According to a Bank of Japan’s (BoJ) deputy governor, the country needs to keep on doing research on what issuing a central bank digital currency (CBDC) would mean, even if a launch is not yet in the cards.
As reported by Reuters on January 30, Masayoshi Amamiya said at a seminar held in Tokyo that if the payments technology continues to advance so fast, the demand for a CBDC may increase, so the bank needs to know everything about the groundwork of owning a digital currency. Here are Amamiya’s exact words:
“The speed of technical innovation is very fast. Depending on how things unfold in the world of settlement systems, public demand for CBDCs could soar in Japan.”
BoJ Is Not Yet Planning to Issue a CBDC
The governor continued his speech by saying BoJ doesn’t have any plans to issue a CBDC just yet, as potential problems still need to be researched, the monetary ramifications and security for the digital yen being mentioned among such problems. Even so, BoJ must be prepared, he added. Amamiya’s comments arrived a few days after members of the ruling Liberal Democratic Party in Japan said they would make the proposition for the BoJ to issue a digital currency.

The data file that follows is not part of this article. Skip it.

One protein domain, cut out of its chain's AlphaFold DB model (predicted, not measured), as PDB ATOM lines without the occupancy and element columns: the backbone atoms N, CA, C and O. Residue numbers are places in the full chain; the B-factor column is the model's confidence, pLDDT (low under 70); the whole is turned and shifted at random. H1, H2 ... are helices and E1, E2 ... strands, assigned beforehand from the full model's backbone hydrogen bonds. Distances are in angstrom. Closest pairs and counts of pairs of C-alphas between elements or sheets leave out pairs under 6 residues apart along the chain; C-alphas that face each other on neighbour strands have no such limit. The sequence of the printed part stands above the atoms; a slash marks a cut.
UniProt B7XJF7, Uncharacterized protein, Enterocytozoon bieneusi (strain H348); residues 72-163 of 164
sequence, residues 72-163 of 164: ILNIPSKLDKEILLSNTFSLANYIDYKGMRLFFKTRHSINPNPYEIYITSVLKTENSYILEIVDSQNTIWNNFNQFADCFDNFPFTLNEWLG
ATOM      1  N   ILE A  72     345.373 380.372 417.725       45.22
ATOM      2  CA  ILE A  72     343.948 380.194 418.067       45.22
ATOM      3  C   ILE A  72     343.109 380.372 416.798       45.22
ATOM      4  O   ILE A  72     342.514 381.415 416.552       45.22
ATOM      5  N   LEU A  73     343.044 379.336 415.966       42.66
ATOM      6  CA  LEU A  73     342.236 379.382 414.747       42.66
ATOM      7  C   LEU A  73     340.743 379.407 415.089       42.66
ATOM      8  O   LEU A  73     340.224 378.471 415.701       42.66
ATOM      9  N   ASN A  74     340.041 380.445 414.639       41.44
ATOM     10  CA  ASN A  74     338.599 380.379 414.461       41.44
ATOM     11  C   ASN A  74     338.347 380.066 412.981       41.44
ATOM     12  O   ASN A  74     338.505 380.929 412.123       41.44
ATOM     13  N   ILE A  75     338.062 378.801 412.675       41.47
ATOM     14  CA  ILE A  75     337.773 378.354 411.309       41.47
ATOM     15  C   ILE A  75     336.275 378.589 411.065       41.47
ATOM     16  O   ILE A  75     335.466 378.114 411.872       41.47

70 Japanese Lawmakers in Liberal Democratic Party Say the Digital Yen Is a Must
There are about 70 lawmakers in the Liberal Democratic Party who think that issuing a digital yen is a must, especially when it comes to competing with Facebook’s Libra and China’s own CBDC, which are both scheduled to launch this year.
In the past, Amamiya has addressed the idea that central banks, by issuing their own digital currencies, would bring more effectiveness to the negative interest rate policies. He said in July that if the digital yen is issued by BoJ and the interest rate set is to be negative, businesses and individuals would be charged if they’d hold the CBDC, which would lead to them to drop the digital currency and to hold cash instead, moment in which banks would have to make an effort to get rid of cash.
As for the time being, Amamiya thinks that BoJ issuing a CBDC would not influence the bank’s control over asset prices, bank lending, and interest rates, yet the monetary policy may turn out to be very complex as a result of “the transmission mechanism” changing.